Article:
David Sling or Magic Wand,

David’s Sling, also called the Magic Wand, is another layer in Israel’s air defense system. It launches an interceptor missiles known as the Stunner, which lacks a warhead, to counter medium to long-range rockets and missiles. Also, designed to intercept enemy planes It can intercept threats at distances of up to 185 miles (approximately 298 kilometers).

The David’s Sling system is equipped with several key components: a vertical missile launcher to deploy interceptors, a control radar to track incoming threats, a battle management station which coordinates defense actions and analyses the threat, and the interceptor missiles themselves, designed to neutralize incoming missiles and rockets mid-air.

Each vertical launcher in the David’s Sling defense system is capable of holding up to 12 missiles.

The Stunner missile, measuring 4.6 meters in length, is designed to intercept targets at heights up to 15 kilometers and distances ranging from 40 to 300 kilometers. It can achieve speeds up to Mach 7.5, which means it travels 7.5 times faster than the speed of sound. This capability allows it to quickly reach and neutralize incoming threats effectively.

Arrow

The Arrow 2 and Arrow 3 systems are built to stop missiles that travel outside of Earth’s atmosphere, making them the highest layer of Israel’s air defense.

The Arrow 3, completed in 2017, was first used in combat last year to intercept a missile launched by the Iran-backed Houthis in Yemen towards Eilat, an Israeli city. Developed and funded together with the United States, the Arrow 3 differs from Arrow 2 as it doesn’t use explosives; instead, it destroys its target through the force of the collision alone.It has a reach of 2,400 kilometers (1,491 miles) and can intercept threats at a height of 100 kilometers and above .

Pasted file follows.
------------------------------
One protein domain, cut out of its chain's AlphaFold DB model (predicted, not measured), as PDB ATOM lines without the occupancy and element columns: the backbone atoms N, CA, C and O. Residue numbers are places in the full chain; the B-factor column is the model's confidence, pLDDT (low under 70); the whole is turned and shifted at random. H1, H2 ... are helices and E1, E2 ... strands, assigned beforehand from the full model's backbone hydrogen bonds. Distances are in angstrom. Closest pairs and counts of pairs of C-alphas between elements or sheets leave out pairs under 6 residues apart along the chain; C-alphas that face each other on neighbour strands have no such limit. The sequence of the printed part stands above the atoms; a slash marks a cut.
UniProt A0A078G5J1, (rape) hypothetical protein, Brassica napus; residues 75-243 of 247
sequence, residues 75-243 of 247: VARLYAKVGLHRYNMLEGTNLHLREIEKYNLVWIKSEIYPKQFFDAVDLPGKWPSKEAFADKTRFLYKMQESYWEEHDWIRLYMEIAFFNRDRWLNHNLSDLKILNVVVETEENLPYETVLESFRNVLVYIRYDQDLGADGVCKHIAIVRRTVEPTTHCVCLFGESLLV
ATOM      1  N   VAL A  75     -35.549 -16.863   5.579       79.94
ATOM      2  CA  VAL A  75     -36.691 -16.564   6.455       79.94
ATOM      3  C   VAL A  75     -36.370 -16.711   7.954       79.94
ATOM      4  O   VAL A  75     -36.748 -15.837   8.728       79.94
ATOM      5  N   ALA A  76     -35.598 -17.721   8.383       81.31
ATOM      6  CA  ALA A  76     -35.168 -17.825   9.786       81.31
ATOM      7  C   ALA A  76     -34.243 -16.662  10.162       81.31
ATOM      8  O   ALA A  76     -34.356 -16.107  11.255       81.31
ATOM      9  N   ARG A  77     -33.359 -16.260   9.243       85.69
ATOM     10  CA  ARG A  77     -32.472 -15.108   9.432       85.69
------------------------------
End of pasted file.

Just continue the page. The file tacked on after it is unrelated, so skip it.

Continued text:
Outside Earth’s atmosphere generally refers to altitudes above 100 kilometers (about 62 miles) from the Earth’s surface, known as the Kármán line. This boundary marks where Earth’s atmosphere ends and outer space begins, allowing missiles in this region to operate in a near-vacuum, free from atmospheric drag.

The Arrow systems, which include Arrow 2 and Arrow 3, use two-stage solid-fueled interceptors to target short- and medium-range ballistic missiles. Each system is made up of a launcher, radar, and battle management center. According to the Center for Strategic and International Studies (CSIS) in Washington, Arrow 2 is aimed at stopping missiles in the upper atmosphere, while Arrow 3 is capable of neutralizing threats in space.

Together, these systems form the highest level of Israel’s layered air-defense network, designed to safeguard Israel’s nearly 9,000 square miles (about 23,310 square kilometers) of land from missiles, rockets, artillery, and drones.

The Arrow family of missiles, worth multiple billions of dollars, was developed primarily to counter potential attacks from Iran. The newer Arrow 3 is a hypersonic missile, meaning it travels much faster and at higher altitudes compared to the older Arrow 2 model.

The Arrow 3 missile weighs half as much as the Arrow 2 missile.

The Arrow missiles feature a two-stage design with solid propellant booster and sustainer rocket motors. They execute a vertical hot launch from their container using an initial burst of energy, followed by a secondary burn to maintain the missile’s path toward its target at speeds reaching Mach 9, or about 2.5 kilometers per second.

Each Arrow battery typically includes between four and eight vertical launchers. Each launcher is equipped with six tubes that hold missiles ready to be fired.

 

Girish Linganna
Defence & Aerospace Analyst
Mobile +91 9845099196

( The author Girish Linganna of this article is a Defence, Aerospace & Political Analyst based in Bengaluru. He is also Director of ADD Engineering Components, India, Pvt. Ltd, a subsidiary of ADD Engineering GmbH, Germany. You can reach out to him at: [email protected] )